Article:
Now, I’m general counsel for Minnesota’s Department of Human Rights. I live in Minneapolis with my wife (as of June 24, 2023!) and our three niblings [gender-neutral term used to refer to the child of one’s siblings].

How did Emory propel you to where you are now?

Emory and the Brittain Award motivated me to continue pursuing public interest work. I never wanted to be in a position where I felt like I needed to take a job simply to make a living. Emory (including the Woodruff Scholarship) made that possible for me. 


Klamath Henry 19C

Klamath Henry is proud to be from the Shasta Tribe of California and Tuscarora Nation of the Haudenosaunee Confederacy. She was among the fewer than 1% of Emory students of Native American ancestry — but during her time here, she highlighted the culture and contributions of the indigenous peoples of North America as well as the unique challenges students of Native American ancestry face in higher education.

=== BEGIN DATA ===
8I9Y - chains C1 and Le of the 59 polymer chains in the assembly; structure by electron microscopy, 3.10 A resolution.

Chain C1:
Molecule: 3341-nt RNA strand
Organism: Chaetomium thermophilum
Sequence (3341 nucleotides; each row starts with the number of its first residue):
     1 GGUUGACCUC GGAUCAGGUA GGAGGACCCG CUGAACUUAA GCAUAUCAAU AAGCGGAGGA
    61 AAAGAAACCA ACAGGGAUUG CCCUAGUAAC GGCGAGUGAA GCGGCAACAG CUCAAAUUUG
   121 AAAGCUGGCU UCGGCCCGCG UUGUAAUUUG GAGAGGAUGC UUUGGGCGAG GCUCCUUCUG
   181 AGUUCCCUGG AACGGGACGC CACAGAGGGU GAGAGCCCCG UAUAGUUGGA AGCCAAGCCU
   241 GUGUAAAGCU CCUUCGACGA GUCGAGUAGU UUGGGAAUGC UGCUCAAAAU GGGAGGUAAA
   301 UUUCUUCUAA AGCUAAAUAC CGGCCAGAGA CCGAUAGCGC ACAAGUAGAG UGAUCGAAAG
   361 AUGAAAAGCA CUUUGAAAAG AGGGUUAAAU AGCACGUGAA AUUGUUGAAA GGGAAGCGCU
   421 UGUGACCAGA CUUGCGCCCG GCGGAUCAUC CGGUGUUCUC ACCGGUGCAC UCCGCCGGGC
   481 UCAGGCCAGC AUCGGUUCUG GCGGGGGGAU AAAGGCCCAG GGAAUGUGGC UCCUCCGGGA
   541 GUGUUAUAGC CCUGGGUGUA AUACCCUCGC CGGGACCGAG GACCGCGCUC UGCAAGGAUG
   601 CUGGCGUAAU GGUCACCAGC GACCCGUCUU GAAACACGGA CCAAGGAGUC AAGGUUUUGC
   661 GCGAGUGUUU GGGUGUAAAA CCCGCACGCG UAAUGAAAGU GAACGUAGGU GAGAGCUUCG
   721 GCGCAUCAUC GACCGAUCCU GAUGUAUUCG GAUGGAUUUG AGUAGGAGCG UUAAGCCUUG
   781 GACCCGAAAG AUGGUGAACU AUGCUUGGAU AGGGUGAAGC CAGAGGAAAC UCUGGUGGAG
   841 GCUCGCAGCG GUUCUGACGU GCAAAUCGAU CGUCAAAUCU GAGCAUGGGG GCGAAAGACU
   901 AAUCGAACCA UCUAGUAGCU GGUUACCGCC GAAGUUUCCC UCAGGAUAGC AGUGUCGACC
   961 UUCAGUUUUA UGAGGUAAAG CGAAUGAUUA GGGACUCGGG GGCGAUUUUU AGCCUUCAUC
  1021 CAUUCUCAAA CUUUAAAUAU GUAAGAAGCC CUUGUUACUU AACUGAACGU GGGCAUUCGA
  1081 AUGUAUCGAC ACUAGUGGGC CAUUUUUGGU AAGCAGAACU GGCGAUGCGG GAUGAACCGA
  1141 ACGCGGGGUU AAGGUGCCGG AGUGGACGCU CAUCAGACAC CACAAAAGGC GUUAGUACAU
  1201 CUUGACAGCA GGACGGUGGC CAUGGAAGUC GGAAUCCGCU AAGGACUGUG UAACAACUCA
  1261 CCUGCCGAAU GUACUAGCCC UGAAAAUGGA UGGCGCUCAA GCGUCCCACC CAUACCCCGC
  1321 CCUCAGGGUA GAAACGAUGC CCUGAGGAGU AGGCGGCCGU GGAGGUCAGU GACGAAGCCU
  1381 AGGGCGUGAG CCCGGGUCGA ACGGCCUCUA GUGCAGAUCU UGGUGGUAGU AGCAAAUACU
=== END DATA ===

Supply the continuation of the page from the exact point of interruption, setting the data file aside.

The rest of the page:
Henry was integral to the Native American Initiative Working Committee, which actively recruits Native American students to Emory and develops academic initiatives and other programming to support them after they arrive. She also served as an intern for the university’s Commission on Racial and Social Justice as part of the Residence Hall Association and a sophomore adviser.

Klamath Henry 19C is a public health specialist and ILAUNCH grant co-director at the Grand Ronde Health and Wellness Center (Confederated Tribes of Grand Ronde).

Area of study:

Bachelor’s degree in anthropology

How did it feel to win the Brittain Award?

It felt incredible to win the Brittain Award. I felt as though the work that my small community at Emory had done throughout my four years on campus was acknowledged through the award. This would not have been possible without Dr. Vidali, Dr. Suhr-Sytsma and Dr. Womack.

What are you doing now?

I am currently a public health specialist and ILAUNCH grant co-director at the Grand Ronde Health and Wellness Center (Confederated Tribes of Grand Ronde). I recently completed my master’s degree in cultural anthropology at California State University, Fullerton. 

How did Emory propel you to where you are now?

This award was a stepping stone in my career and helped to give me the confidence to continue on my path.

Samah Meghjee 18Ox 20C

During her time at Emory, Samah Meghjee was deeply involved in Residence Life, served as a tour guide on both the Atlanta and Oxford campuses for prospective students, donors and high-profile alumni, and immersed herself in many different facets of the arts.